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Let's Check the Markets!
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Today's First Look:
mornings with cash and futures reviewed- includes where the Cash Cattle market stands, the latest Feeder Cattle Markets Etc.
Each afternoon we are posting a recap of that day's markets as analyzed by Justin Lewis of KIS futures
- click or tap here
for the report posted yesterday afternoon around 3:30 PM.
Okla Cash Grain:
Feeder Cattle Recap:
Slaughter Cattle Recap:
TCFA Feedlot Recap:
Our Oklahoma Farm Report Team!!!!
Ron Hays, Senior Farm Director and Editor
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Dave Lanning, Markets and Production
Oklahoma's Latest Farm and Ranch News
Your Update from Ron Hays of RON
Wednesday, February 1, 2017
US Cattle Herd Tops 93 Million- Oklahoma Stands as Second Largest Beef Cow State and Fourth Largest Beef Cattle State
Yesterday afternoon, USDA released their Cattle Inventory report based on January 1, 2017.
Overall, the report shows that the cattle inventory in the US has gone up 2 percent since January 1, 2016 which brings the current number to a grand total of 93.6 million head.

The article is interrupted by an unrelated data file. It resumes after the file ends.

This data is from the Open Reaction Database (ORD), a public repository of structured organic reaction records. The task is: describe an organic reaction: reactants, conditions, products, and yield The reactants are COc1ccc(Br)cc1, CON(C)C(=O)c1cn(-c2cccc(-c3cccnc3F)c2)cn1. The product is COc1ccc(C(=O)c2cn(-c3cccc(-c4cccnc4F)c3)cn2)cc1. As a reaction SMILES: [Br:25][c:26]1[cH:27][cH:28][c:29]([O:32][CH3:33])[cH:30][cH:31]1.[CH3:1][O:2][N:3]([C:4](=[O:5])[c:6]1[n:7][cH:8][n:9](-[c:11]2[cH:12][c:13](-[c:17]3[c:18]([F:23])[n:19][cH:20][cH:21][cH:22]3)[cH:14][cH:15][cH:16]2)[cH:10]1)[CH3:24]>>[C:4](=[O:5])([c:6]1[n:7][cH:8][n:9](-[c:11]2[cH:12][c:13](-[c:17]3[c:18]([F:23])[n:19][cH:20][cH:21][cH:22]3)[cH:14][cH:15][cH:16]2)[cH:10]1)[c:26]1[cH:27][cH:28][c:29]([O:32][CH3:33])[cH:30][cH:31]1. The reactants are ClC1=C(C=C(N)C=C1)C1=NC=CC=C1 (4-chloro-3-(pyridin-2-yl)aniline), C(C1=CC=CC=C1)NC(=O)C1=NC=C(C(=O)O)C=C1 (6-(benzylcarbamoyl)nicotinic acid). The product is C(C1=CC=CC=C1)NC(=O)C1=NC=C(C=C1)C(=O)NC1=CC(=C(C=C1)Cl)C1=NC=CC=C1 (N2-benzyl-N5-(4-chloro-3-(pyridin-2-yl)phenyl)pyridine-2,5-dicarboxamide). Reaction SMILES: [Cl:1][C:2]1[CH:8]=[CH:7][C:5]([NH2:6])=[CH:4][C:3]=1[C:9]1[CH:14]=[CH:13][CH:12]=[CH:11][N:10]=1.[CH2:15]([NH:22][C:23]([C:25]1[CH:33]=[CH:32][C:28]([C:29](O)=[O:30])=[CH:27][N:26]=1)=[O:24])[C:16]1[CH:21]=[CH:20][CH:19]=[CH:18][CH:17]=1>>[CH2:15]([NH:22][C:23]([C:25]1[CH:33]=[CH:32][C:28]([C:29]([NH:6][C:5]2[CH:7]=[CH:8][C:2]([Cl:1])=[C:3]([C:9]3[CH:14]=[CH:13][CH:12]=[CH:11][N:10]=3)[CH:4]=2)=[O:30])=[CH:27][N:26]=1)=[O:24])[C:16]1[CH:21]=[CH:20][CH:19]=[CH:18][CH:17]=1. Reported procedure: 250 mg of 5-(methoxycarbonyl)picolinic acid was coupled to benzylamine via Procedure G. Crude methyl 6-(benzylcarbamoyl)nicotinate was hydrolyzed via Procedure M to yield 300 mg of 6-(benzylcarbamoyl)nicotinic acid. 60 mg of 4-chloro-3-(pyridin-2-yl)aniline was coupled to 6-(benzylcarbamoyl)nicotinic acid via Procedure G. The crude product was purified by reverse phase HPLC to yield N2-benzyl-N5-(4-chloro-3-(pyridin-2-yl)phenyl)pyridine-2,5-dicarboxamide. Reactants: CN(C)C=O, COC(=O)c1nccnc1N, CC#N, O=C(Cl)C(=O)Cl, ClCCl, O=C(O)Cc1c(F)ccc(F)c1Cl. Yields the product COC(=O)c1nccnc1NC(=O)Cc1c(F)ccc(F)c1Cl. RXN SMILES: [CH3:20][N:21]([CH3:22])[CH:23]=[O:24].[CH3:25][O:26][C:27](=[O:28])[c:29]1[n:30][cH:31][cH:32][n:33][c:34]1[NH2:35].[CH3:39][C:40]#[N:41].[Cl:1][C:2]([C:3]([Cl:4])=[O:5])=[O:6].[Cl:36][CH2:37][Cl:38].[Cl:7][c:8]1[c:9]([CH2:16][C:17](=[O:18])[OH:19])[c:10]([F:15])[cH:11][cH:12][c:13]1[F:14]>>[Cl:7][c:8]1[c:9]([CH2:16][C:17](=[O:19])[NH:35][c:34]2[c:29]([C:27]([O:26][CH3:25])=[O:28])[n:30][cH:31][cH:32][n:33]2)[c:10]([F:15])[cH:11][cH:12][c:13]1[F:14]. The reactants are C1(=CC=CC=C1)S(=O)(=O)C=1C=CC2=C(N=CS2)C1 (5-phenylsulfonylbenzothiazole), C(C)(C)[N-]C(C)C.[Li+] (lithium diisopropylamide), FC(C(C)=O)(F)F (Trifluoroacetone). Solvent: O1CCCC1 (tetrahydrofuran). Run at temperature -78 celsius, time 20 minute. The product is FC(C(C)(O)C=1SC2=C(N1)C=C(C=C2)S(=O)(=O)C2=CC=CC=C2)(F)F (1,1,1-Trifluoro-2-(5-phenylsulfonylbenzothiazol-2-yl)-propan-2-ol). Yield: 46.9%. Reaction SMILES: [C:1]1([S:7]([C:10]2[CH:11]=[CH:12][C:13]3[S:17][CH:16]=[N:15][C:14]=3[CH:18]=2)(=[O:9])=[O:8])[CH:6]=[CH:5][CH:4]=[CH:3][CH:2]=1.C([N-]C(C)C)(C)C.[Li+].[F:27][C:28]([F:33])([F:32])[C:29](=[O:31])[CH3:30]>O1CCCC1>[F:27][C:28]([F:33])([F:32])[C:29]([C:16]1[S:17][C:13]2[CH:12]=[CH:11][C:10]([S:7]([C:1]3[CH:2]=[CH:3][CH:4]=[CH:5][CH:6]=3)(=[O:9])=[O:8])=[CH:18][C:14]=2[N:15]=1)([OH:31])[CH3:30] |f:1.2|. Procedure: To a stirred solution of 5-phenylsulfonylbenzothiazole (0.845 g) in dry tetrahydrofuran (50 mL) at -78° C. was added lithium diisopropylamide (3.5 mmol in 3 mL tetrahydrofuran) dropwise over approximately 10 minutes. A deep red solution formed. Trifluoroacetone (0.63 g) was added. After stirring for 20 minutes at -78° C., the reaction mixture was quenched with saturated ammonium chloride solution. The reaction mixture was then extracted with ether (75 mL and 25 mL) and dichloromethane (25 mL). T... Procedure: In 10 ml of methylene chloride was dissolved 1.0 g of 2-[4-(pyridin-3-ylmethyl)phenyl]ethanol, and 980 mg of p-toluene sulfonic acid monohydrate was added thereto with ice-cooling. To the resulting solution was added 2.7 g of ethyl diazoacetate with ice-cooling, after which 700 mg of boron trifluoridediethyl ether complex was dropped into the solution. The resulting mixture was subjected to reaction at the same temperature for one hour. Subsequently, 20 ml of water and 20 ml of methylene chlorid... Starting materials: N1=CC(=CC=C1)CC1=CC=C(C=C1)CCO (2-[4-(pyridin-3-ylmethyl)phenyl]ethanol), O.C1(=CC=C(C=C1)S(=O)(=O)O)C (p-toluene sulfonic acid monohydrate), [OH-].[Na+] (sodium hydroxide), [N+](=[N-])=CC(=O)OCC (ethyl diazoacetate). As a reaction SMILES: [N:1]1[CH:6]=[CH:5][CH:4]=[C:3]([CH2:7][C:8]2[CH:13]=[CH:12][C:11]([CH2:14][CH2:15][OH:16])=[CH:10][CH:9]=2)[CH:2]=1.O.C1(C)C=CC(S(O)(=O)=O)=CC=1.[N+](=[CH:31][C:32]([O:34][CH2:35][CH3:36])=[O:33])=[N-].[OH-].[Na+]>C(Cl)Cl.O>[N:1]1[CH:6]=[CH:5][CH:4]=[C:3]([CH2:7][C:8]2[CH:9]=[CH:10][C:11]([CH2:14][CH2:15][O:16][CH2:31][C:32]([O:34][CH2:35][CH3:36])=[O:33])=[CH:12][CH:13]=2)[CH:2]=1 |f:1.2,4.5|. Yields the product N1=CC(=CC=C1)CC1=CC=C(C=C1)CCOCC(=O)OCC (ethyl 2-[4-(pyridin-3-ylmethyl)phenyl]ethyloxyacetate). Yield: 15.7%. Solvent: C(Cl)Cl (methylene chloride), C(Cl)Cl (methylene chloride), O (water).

Using these figures, Oklahoma ranks fifth in the nation with 5 million total head of cattle and as the fourth largest beef state. Oklahoma is also number two in beef cows with 2.095 million head- up nine percent from a year ago.
Other leading states include Texas with 12.3 million, Nebraska with 6.45 million, Kansas with 6.4 million and California with 5.15 million.
After the report- we sat down in the Media Room at the Cattle Industry Convention in Nashville
and discussed the numbers with Don Close of Rabo AgriFinance
- he was surprised at the increases reported by USDA- you can hear our complete look at the numbers and what they may mean for cattle markets in 2017 by clicking or tapping here.
The 31.2 million head of beef cows reflect an increase of just over a million head of beef cows compared to January 1, 2016 after USDA revised the 2016 number down from 30.3 million to 30.165 million head today. The Beef Cow herd number stood at 29.3 million head back on January 1, 2015.
For more highlights from this report, or just to the view the report in its entirety, click here
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Allegations of animal abuse were made yesterday by animal rights group Mercy For Animals, at a news conference in Oklahoma City, accusing a Hinton, Oklahoma hog farm. During the conference, footage that was secretly filmed by an undercover investigator working for MFA, was shown to illustrate the alleged abuse. Our Associate Farm Director Carson Horn was there and spoke with MFA's Director of Investigations Lindsay Wolf about the accusations she presented regarding the Hormel supplier.